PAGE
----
U.S. Alzheimer’s semipostal coming in November
By Michael Baadke
The next semipostal stamp from the United States Postal Service will raise funds to combat Alzheimer’s disease. The net proceeds will be distributed to the U.S. Department of Health and Human Services.
The Postal Service announced Oct. 2 that the new stamp will be issued in November, but no date or location was announced, and no preliminary stamp design was revealed.
The Alzheimer’s semipostal will be the first in a series of five stamps to be issued over a 10-year period, with each stamp to be sold for no more than two years.
A Post Traumatic Stress Disorder semipostal stamp will be issued in 2019, according to the Postal Service. The subjects for the next three semipostals in the series have not yet been determined.
These five semipostal stamps are being issued under the authority granted by the Semipostal Authorization Act (Public Law 106-253), which grants the USPS discretionary authority to issue and sell semipostal stamps to advance such causes as it considers to be “in the national public interest and appropriate.”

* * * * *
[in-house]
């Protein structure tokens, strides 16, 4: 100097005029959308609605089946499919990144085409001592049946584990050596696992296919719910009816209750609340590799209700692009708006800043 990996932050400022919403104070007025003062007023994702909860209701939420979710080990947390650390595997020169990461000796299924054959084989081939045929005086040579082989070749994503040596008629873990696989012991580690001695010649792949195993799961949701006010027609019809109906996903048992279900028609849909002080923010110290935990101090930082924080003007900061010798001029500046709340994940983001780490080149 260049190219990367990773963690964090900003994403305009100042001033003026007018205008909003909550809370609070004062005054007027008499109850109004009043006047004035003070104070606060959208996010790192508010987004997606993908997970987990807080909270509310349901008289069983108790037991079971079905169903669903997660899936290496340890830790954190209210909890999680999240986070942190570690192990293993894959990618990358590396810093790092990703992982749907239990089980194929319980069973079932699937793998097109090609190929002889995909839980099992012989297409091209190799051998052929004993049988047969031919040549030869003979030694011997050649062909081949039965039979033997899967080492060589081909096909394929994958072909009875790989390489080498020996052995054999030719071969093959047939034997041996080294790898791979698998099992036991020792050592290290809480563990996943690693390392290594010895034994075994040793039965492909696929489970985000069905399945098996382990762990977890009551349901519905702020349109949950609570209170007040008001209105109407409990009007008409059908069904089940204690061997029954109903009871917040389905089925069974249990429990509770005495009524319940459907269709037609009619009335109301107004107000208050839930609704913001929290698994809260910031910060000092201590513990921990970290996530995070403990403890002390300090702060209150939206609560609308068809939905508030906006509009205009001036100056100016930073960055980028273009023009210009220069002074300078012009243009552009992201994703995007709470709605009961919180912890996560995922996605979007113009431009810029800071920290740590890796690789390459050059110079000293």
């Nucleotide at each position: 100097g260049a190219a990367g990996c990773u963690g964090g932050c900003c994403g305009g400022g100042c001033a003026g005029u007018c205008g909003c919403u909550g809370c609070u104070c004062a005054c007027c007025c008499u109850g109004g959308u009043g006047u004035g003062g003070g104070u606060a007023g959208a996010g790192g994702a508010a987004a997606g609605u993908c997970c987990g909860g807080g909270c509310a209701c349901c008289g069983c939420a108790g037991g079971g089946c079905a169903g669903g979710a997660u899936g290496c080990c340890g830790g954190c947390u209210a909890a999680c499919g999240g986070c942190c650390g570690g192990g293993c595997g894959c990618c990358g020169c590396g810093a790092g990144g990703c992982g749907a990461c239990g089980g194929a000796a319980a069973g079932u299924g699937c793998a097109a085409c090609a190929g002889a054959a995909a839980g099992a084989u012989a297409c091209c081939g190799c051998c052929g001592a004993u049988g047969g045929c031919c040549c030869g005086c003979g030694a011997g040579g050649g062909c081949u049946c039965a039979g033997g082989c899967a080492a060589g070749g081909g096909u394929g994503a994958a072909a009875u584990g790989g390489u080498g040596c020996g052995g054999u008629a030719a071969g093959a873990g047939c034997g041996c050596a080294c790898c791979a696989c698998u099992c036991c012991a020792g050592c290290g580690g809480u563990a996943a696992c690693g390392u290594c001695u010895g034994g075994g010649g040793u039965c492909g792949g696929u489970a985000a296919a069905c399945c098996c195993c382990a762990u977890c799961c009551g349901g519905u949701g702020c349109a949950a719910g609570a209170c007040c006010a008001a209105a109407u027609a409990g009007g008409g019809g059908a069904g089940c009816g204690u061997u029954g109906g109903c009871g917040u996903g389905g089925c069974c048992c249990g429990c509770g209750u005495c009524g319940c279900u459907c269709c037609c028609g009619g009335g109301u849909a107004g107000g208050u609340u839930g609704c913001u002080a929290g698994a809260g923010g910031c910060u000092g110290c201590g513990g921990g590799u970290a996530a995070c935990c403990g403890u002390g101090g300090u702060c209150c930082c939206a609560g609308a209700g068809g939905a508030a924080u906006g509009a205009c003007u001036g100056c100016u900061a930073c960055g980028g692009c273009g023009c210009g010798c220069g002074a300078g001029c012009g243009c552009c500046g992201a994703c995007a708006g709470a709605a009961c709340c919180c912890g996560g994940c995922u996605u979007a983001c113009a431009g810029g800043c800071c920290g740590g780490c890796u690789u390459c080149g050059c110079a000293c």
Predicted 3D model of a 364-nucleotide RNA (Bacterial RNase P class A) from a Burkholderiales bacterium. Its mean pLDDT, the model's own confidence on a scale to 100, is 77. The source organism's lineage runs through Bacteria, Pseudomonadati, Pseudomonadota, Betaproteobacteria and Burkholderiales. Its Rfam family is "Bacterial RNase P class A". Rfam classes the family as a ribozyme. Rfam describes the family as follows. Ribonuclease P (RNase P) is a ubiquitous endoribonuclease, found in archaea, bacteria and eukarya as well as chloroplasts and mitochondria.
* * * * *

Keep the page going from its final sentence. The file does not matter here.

Semipostal stamps currently sell for 60¢, and are valid for first-class letter mail, which requires a 49¢ payment. The additional funds collected, known as a surtax, are donated to a designated cause.
The new stamp will be the fifth U.S. semipostal stamp issued since the first, supporting breast cancer research, was issued July 29, 1998 (Scott B1).
It was followed by the Heroes of 2001 semipostal in 2002 (Scott B2), the Stop Family Violence semipostal in 2003 (B3), and the Save Vanishing Species semipostal in 2011 (B4).
A Breast Cancer Research semipostal stamp with a modified design was issued in 2014 (Scott B5).
The previous semipostals were all issued after laws were passed by Congress and signed by the president mandating a new stamp.
The Alzheimer’s semipostal is the first to be issued under the new USPS discretionary program.
Alzheimer’s Awareness was the subject of a 42¢ postage stamp issued Oct. 17, 2008 (Scott 4358). Though it addressed the subject of Alzheimer’s as part of the USPS social awareness stamp program, it did not raise funds to fight the disease, as the new stamp will.
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